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Punya, at 80!


Punya Heendeniya and Henry Jayasena in a scene from Gamperaliya

By Dr Upul Wijayawardhana

Punya Heendeniya has just turned 80! It is hard to believe that; it feels as if it was just yesterday that she was dominating the silver screen. May be because of her timeless performances that she remains fresh in our memories. It was at a chance meeting in Amaravati, the well-known Buddhist Monastery, at the eastern end of the Chiltern Hills in South East England, I discovered that Punya has reached this milestone.

We decided to visit Amaravati on a Monday morning, avoiding the usual weekend crowds, and started early, to ensure that we would be there in time for the lunch-time dana but, unfortunately, life is full of uncertainties. Having to overcome, not one, but two traffic-jams we were delayed over an hour on the roads. When we reached Amaravati, to our great disappointment, we found that the monks had already finished the dana. Laden with guilt, we crept slowly to the kitchen area, served ourselves some food and started eating in a corner, while looking round to see whether there were any friendly faces. What we saw were mostly Thai faces, as there was a meditation programme in Thai, on at the time. A short while later, to my pleasant surprise, my friend and relation Milroy appeared from nowhere, and said "How nice to see you Upul. We are here because Punya turned 80 last week". All I could say was "What?"

Milroy De Silva Nanayakkara, a devoted fan of Punya and a young doctor then, snatched her away from Sinhala Cinema at the peak of her career, by marrying Punya in 1968. "Mirigama Mihiraviya", as she was referred to fondly by the media, embarked on a new journey which ended up in London, through Consolidates Copper Mines of Zambia, where Milroy worked as the Chief Medical Officer. It was a journey that produced two brilliant children and five grandchildren. Their son, Anupama, is a Consultant Gastroenterologist and daughter, Purnami, a Consultant in Diabetes and Endocrinology, are helping to deliver excellent care to the British public through the National Health Service. It was no easy journey; having to educate two children in British Universities, as external students paying huge fees, while working in Zambia, was expensive business, over-stretching their finances. In the UK, Milroy ended up doing Psychiatry, retiring as a Consultant Psychiatrist some time ago.

The moment Punya joined us in Amaravati, she invited us, in the traditional hospitable Sinhala manner ‘for a cup of tea’, at their apartment in North London, 15 miles away; an invitation we could not refuse. We were glad we accepted, as a day that started with frustrations, turned out to be a brilliant one. On top of the wonderful camaraderie and catching-up, we were treated to ‘Kokis’ and ‘Kiri Dosi’ made by Punya, who excels in the kitchen department too. In fact, whenever I make ‘Vambotu-Moju’ I think of her, as I learned to cook it by watching Punya. That was a long time ago, when they lived in Grimsby and I stayed a night with them prior to a job interview. We were chatting in the kitchen while Punya was cooking and remember very well that she did not join us for dinner till she meticulously cleaned the kitchen bright.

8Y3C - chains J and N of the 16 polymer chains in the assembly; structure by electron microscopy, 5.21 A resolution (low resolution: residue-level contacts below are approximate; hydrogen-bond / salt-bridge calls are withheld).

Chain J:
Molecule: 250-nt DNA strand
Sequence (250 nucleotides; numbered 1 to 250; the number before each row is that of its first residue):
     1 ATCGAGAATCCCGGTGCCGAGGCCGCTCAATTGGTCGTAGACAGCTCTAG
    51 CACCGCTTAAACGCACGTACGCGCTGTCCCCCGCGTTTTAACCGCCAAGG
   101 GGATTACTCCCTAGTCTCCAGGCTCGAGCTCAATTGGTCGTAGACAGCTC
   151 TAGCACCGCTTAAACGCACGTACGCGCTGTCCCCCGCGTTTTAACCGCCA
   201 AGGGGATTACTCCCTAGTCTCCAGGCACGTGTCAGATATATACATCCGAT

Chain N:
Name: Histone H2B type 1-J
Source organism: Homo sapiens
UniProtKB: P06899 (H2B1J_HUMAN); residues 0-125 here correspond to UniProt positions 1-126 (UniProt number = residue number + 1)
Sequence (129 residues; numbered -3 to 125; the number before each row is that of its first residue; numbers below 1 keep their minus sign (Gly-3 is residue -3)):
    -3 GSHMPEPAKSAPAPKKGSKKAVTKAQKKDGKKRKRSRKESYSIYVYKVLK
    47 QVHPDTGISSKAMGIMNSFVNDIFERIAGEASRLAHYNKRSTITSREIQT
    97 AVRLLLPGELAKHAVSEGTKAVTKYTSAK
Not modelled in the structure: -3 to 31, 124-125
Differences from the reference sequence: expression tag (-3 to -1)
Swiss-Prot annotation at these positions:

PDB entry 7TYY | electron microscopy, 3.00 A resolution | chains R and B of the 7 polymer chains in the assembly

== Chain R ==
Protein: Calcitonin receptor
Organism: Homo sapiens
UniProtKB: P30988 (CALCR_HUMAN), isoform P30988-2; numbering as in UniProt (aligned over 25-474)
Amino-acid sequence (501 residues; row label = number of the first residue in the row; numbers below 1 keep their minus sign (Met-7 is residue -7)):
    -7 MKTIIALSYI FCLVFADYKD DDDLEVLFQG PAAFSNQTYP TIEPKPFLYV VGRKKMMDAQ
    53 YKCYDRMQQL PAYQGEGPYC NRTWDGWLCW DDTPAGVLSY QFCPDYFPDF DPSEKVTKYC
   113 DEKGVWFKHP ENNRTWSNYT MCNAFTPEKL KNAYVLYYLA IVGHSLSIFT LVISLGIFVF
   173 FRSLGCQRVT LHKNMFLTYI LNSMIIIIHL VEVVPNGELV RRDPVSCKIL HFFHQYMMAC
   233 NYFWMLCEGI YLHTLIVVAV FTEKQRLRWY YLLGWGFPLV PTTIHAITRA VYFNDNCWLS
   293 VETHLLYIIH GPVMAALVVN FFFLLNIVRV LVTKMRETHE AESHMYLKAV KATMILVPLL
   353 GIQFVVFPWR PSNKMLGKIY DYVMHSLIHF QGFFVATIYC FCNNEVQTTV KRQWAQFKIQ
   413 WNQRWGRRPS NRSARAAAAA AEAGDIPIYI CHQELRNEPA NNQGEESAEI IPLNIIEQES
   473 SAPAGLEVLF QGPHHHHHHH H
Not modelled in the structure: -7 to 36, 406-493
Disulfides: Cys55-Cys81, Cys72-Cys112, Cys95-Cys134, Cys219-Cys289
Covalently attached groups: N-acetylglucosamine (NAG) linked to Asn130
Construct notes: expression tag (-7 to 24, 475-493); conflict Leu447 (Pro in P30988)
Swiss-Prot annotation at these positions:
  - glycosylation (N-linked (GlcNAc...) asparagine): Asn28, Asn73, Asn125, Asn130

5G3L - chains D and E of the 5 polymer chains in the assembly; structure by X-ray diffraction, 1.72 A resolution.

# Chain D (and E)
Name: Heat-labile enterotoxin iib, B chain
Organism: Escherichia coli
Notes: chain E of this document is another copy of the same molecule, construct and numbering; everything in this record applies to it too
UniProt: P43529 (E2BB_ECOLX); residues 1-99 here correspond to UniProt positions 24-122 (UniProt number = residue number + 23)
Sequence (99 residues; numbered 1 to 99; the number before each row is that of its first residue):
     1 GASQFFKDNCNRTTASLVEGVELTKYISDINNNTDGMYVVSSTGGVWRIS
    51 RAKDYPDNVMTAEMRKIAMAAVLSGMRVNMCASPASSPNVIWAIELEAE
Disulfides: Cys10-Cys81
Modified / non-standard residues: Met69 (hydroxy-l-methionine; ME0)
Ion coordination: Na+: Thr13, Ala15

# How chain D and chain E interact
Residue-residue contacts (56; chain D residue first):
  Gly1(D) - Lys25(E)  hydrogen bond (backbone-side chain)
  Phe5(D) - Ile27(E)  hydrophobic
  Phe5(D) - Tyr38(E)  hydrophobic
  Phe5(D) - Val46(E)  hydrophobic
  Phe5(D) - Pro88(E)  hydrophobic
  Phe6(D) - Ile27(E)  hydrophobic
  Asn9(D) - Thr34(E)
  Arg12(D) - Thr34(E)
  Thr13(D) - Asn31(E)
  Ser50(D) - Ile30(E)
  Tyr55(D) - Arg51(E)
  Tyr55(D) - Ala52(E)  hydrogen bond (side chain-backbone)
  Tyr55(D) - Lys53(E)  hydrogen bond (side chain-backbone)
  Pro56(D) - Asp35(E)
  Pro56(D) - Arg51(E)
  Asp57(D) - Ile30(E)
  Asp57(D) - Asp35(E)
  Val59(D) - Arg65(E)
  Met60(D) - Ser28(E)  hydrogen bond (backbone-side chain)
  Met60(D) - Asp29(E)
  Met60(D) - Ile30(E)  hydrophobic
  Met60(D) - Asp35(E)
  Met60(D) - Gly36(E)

As we were leaving their apartment, we noticed a photograph adorning the wall; Punya as the unmistakable ‘Nanda’, her best-known role in ‘Gamperaliya’. It was not a photograph, after all, and turned out to be a beautiful pencil sketch. Milroy told us that the day he went to work in Balangoda Hospital, he noticed a beautiful pencil sketch of SWRD, hanging on the wall. Taken aback by the creativity, Milroy searched for the artist and found it to be a local artist, B G Gunadasa, who opted to do a pencil sketch of Punya’s Nanda. Punya, displaying her empathy for a fellow artist, told us "He refused to take anything but we gave him a few hundred Rupees. What a talent? How rich he would have been, had he been here!"

Punya was born in picturesque Mirigama, fifth in a family of six, equally divided, all with artistic talents. Her dance teacher, the well-known Panibharatha, introduced her to the cinema, by making her take part in two dance sequences for the Sirisena Wimalaweera film ‘Asoka’ in 1953. Her first main-role was in ‘Deiyange Rate’ (1958), the famous W A Silva’s novel brought to the screen by S D S Somaratna. It was a cousin of hers, "Siri Ayya", who had recommended Punya to Somaratna. When she was asked to read a few lines from the novel in front of the director L S Ramachandran, she ‘acted’ it out so well, she was offered the main role immediately! She had to climb the steep last steps of ‘Sri Pada’ repeatedly, to get a perfect shot, to the tune of "Seetha sunil diya dahara" sung in the beautiful voice of H R Jothipala, a song popular even today, after 60 years!!

Following the trend-setter ‘Rekawa’ by Lester James Pieris in 1956, breaking the mould of copying Hindi films, a new genre of ‘indigenous’ films started and Punya performed superbly as the leading actress in Kurulubedda (1962) and Sikuru Taruwa (1963), both directed by L S Ramachandran. Punya started ‘living’ the role than acting, which persisted since, making her every performance memorable. Seeing her superb performance in ‘Kurulubedda’, Lester had approached her, through a contact, to be ‘Nanda’ in ‘Gamperaliya’; the rest is history, as they say.

It is no exaggeration to state that Lester breathed life to Martin Wickremesinghe’s trilogy depicting social changes that occurred in our society. ‘Gamperaliya’ (1963), obviously, was the most successful and Punya came out of ‘retirement’ in 1984, to act in ‘Kaliyugaya’, son Anupama joining in. After ‘Gamperaliya’, she acted in ‘Parasatu Mal’ (1966) directed by Gamini Fonseka and her last film before ‘retirement’ was another film directed by Lester, ‘Ransalu’ (1967).